Having grown up on the Oregon Coast, we know first hand that the Astoria, Seaside and Cannon Beach area of Clatsop County has the terrain and the prerequisites of an MTB Trail Destination. Rivers, mountains, seaside views plus a healthy selection of breweries, coffee shops and restaurants already cater to an active tourism economy. It has everything except for actual mountain biking. Since a storm in 2009 demolished the minimal inventory of existing trails, it has completely lacked in single track.
Astoria, Seaside and Cannon Beach are surrounded by green space owned by the county and private timber lands, with much of the forest land managed by the Oregon Department of Forestry. There is potential here – ODF features bike friendly language in its master plan. Lack of funding and perceived interest though, has stalled the development of any new trails. Fortunately, a new group has emerged on the coast looking to change the status quo: the North Coast Trail Alliance.
After frustrating setbacks in moving forward with ODF, they’ve found opportunity on private timberland just north of Klootchy Creek Park. Thanks to an agreement with Greenwood Resources, the company managing access for the Lewis & Clark Timberlands, the NCTA is on track to create a new trail system.
Their goal is ambitious, aiming to create over 40 miles of bike-optimized multi-use single track trail over the next decade. It’s a lofty goal, but with work crews building non-stop, the biggest challenge the volunteer work force faces is burnout while working toward fundraising goals.
If they succeed, they’ll single handedly put Clatsop County on the MTB trail map and be responsible for a potential influx of mountain bike trail tourism that could offer a significant boost to the local economy.
To get the ball rolling the NCTA contracted C2 Recreation Consulting to aid with developing a trails and signage plan. To date, almost 12 miles of potential new trail is already flagged with a total of 40 miles conceptually designed.
The new trail will eventually connect to the city of Seaside, so people can ride the new trail from town. Or if you’re visiting from out of town like us, you could end your ride at the beach!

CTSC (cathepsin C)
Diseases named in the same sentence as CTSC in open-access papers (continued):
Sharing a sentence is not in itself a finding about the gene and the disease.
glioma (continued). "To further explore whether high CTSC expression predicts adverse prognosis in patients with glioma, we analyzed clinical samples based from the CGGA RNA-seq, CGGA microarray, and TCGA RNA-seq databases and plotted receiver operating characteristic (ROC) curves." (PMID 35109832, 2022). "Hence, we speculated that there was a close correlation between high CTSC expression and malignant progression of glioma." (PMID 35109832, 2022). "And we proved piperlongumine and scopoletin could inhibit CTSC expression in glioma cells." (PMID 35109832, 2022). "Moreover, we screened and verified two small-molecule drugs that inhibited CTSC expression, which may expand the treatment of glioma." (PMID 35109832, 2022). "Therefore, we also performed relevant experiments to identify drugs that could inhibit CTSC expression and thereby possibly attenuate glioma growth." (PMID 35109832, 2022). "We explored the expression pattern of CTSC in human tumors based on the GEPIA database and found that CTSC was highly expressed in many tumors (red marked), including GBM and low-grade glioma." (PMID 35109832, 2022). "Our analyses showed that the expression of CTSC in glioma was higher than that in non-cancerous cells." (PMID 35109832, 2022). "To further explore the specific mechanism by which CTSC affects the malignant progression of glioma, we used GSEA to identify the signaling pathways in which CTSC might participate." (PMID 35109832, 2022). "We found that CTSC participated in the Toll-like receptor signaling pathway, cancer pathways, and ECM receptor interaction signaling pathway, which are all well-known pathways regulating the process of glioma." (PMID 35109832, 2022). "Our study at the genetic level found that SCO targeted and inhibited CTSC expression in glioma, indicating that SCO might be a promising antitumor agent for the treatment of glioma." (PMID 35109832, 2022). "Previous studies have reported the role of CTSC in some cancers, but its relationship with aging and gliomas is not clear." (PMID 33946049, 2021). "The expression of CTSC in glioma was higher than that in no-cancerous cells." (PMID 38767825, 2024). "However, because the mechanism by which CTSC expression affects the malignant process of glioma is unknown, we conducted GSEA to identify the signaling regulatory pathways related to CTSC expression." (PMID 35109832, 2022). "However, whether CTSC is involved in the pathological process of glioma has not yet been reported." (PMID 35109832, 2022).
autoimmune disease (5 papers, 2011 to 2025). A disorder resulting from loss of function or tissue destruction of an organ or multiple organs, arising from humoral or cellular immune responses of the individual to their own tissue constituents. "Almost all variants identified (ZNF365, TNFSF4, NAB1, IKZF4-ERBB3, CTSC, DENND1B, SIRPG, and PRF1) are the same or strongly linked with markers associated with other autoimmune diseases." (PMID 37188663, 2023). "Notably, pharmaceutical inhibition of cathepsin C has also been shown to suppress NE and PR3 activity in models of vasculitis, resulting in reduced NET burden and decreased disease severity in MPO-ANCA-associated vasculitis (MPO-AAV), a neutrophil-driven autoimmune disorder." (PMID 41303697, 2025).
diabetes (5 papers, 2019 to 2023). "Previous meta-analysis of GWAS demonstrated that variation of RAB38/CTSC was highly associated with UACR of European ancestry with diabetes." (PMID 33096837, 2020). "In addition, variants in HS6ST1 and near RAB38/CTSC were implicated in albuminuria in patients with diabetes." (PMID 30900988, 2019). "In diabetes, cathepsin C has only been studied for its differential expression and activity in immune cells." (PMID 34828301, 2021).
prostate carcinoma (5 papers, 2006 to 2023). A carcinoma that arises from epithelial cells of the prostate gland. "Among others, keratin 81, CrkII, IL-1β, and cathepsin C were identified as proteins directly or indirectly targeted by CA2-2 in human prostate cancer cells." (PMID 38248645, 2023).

Klootchy Creek County Park
Klootchy Creek Country Park is located northwest of the intersection of Highway 26 and Highway 101. The country park serves as primary access to the in progress trail system, and is the meeting site for volunteer trail builders assisting with the new trail construction.
The park was previously known for being the location of the largest Sitka Spruce Tree in the US. Since the tree fell, interest in the park has waned but is well situated to serve as the hub of the new trail system.
Klootchy Creek is still popular with local fly fisherman, but the hiking trails don’t receive as much use as the area is abundant with hiking options. Klootchy Creek is set to be a major spot on the map, with plans for the new trail system that include a mix of family friendly climbing trails, blue and black rated back country single track as well as bike optimized blue and black rated descending trails.
The NCTA has already begun building with the help of local trail builder, who has been donating labor and machine time with a new mini-excavator via his business, Morgan Soller Construction. According to Soller, “the momentum is awesome, we are making a lot of headway. I’ve got 136 hours on my machine now, working an average of 20 per week”.
The Trail Experience
Oregon has quite a few miles of hiking trails, so the planned MTB experience the NCTA is shooting for is significant. Chris Bernhardt of C2 Recreation Consulting writes, “NCTA wanted a place where visiting families and sporty folks could come ride and have a good time, so we made several easy loops down low, with a stack of blue loops above them to the base of Twin Peaks. These trails will be great for folks who visit the Coast to kayak, surf, beach walk, shop, etc., and want to add some mountain biking to their weekend. “
Even more exciting to those of us that travel in seek of challenging trail experiences, a number of black-diamond loam lines are going in close to the start of the trail so riders can get an after work fix in.
Recreational Access Permit
When the new trail system opens this summer, a no-cost recreational access permit will be required. (register for your permit here)
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